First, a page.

Do you have German roots? Reconnect with your German roots or try a new Christmas tradition by baking these traditional German Lebkuchen Cookies. There are several types of sweet, spicy, delicious Christmas Lebkuchen cookies. This Lebkuchen recipe is for a White Traditional Lebkuchen.
About German Lebkuchen Cookies
Even if you’re not German, you should try out German Lebkuchen Cookies. It’s rich past makes the eating like a history lesson in itself!
If you don’t know much about this cookie, let me fill you in.
What is known in Germany today as Lebkuchen is also known as Honigkuchen (honey cake), Pfefferkuchen (pepper cake), or as German gingerbread.
‘Kuchen’ means ‘cake,’ but there is dispute as to where the beginning ‘Leb’ came from. It is believed to have been one of these German words: Lebbe-, meaning “very sweet,” Laib-, meaning “loaf,” or Leben-, meaning “life.” All are appropriate, as the cookie is very bread-like and even cake-y. What Lebkuchen stemmed from were honey cakes, prized by ancient Greeks, Romans, and Egyptians and believed by them to be infused with healing powers and capable of warding off evil spirits. They were even thought to bring good luck, and were worn on necklaces by those entering into battle.
The Lebkuchen as we know it today is said to have originated in Belgium, and then introduced to and improved by monks in 13th century Franconia, Germany. From there, it spread to all over Germany where it is still a traditional and delicious holiday treat.
Types of Traditional Lebkuchen Recipes:
Today, there are several different types of Lebkuchen, but the Traditional Lebkuchen Recipe ingredients still include:
- Honey, flour, sugar, and eggs
- Cinnamon, cloves, anise, cardamom, coriander, ginger, nutmeg, and allspice
- Almonds, hazelnuts, and/or walnuts
- Candied lemon and orange peels
Sounds incredible, right!?
Oblaten Lebkuchen Cookies
To prevent the dough from sticking to the cookie pan, it was baked on “Oblaten,” or thin wafers.
As the highest quality of Oblaten Lebkuchen available, Elisen Lebkuchen must contain 25% of only almonds, hazelnuts, and/or walnuts, no other nut is used, and be no more than 10% flour. Now that’s a heavy cookie.
These are Lebkuchen that are baked in the city of Nürnberg. Kaiserlein Lebkuchen are the best known because local history tells of Emperor Freidrich III handing out four thousand of these cookies to the children of Nuremberg all imprinted with his image. They have a soft and light texture with a picture drawn or imprinted.
Brown (Braune) Lebkuchen
You make Brown Lebkuchen cookie dough with plenty of honey or syrup. After baking, the cookies are covered with a sugar glaze or chocolate.
White (Weisse) Lebkuchen
These cookies get their name from their very light color, which comes from the dough’s large amount of eggs or egg whites. You can decorate White Lebkuchen with almonds, candied lemon, and/or orange peels.
My grandmother’s authenic lebkuchen recipe most closely resembles the White Lebkuchen. She shapes hers into rectangles, loads them with chopped nuts, spices, and honey, lathers them in a glaze and places a whole almond in the center.
While these delectable cookies take a bit of work and time to make, they are easily worth it and I challenge you to try it! Give your kids a glance at their history, or try out another culture’s custom!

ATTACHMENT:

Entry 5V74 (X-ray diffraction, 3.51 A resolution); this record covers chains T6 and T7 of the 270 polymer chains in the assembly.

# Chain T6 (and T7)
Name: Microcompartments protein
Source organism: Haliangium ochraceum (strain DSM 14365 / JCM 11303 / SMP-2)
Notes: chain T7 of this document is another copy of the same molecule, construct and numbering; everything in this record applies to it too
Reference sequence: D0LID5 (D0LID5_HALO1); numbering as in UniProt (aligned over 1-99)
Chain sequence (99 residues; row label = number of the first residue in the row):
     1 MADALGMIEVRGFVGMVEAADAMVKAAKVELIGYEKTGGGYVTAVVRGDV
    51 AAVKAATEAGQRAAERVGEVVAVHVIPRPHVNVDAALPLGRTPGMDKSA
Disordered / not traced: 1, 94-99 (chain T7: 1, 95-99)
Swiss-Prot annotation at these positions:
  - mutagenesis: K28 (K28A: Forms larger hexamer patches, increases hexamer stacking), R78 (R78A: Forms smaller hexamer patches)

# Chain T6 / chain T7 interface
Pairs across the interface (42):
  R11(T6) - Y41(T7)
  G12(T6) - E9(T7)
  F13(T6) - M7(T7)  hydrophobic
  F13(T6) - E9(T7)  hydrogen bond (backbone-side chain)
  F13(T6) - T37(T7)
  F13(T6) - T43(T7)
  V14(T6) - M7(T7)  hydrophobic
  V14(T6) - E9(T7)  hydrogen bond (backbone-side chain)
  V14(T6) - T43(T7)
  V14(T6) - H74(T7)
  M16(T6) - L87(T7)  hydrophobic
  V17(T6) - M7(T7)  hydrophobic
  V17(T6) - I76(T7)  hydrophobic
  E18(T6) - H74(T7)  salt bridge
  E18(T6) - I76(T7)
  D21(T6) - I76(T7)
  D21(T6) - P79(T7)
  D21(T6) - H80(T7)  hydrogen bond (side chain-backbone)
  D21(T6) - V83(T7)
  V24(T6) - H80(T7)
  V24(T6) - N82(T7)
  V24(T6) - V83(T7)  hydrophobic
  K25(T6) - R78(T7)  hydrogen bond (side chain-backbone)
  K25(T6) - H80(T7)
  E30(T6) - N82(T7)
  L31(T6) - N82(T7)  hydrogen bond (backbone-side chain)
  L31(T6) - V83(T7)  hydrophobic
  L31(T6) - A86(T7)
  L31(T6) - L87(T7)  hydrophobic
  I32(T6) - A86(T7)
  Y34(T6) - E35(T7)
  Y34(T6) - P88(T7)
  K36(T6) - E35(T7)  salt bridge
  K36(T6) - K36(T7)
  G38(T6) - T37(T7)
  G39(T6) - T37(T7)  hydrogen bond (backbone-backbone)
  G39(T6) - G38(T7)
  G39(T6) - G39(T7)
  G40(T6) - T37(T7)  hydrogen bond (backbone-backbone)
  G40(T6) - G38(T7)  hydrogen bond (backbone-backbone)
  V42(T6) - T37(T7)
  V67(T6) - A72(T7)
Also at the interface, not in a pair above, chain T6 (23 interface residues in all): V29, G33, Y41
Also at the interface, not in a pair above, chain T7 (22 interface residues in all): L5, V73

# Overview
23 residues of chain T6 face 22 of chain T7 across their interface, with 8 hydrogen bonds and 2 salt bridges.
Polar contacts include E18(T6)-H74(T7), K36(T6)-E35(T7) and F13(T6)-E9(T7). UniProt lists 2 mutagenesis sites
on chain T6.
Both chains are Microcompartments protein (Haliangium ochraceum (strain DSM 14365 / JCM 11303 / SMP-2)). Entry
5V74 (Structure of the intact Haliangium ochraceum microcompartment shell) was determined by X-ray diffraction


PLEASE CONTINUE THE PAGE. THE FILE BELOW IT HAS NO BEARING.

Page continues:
This recipe makes 5 dozen cookies.
Prep time: approx 20 min, cook time: 10 min, ready in 10 hours.
German White Traditional Lebkuchen Recipe:
- 1/2 cup honey
- 1/2 cup molasses
- 3/4 cup packed brown sugar
- one egg
- 1 tablespoon lemon juice
- 1 teaspoon lemon zest
- 2 3/4 cups all-purpose flour
- 1/2 teaspoon baking soda
- one teaspoon ground cinnamon
- one teaspoon ground cloves
- 1 teaspoon ground allspice
- 1 teaspoon ground nutmeg
- 1/3 cup diced candied citron
- 1/3 cup chopped hazelnuts
- 1 cup white sugar
- 1/2 cup water
- 1/4 cup confectioners’ sugar
How To Make These Traditional German Cookies:
- In a medium saucepan, stir the honey and molasses together. Bring the mixture to a boil then remove from heat. Stir in the brown sugar, egg, lemon juice and lemon zest. In a large bowl, stir together the flour, baking soda, cinnamon, cloves, allspice, and nutmeg. Add the molasses mixture to the dry ingredients and mix well. Stir in the citron and hazelnuts. Cover dough and chill overnight.
- Preheat oven to 350 degrees F (175 degrees C). Grease cookie sheets. Using a small amount of dough at a time, roll out on a lightly floured surface to 1/4 inch thickness. Cut into small rectangles and place them 1 inch apart onto the prepared cookie sheet.
- Bake for 10 to 12 minutes in the preheated oven, until no imprint remains when touched lightly. Brush the icing over the cookies while they are still hot and quickly remove them to wire cooling racks. Store in airtight container with a cup of orange or apple for a few days to mellow.
To make the icing:
Combine the sugar and water in a small saucepan. Heat to between 234 and 240 degrees F (112 to 116 degrees C), or until a small amount of syrup dropped into cold water forms a soft ball that flattens when removed from the water and placed on a flat surface.
Remove from heat and stir in the confectioners’ sugar.
Brush the top of the cookies with this thin icing. If icing becomes sugary while brushing cookies, re-heat slightly- adding a little water until crystals dissolve. Allow to cool, serve, and enjoy.
It is fun to try the various types of these traditional German Christmas cookies. Have you had German Lebkuchen Cookies before? Which variation of the Traditional Lebkuchen Recipe do you think will be your favorite?
Photos via http://www.lebkuchen-schmidt.com/Lebkuchensorten/
More Christmas Cookie Recipes:
Easy Soft Pumpkin Chocolate Chip Cookies
Pumpkin No Bake Cookies Recipe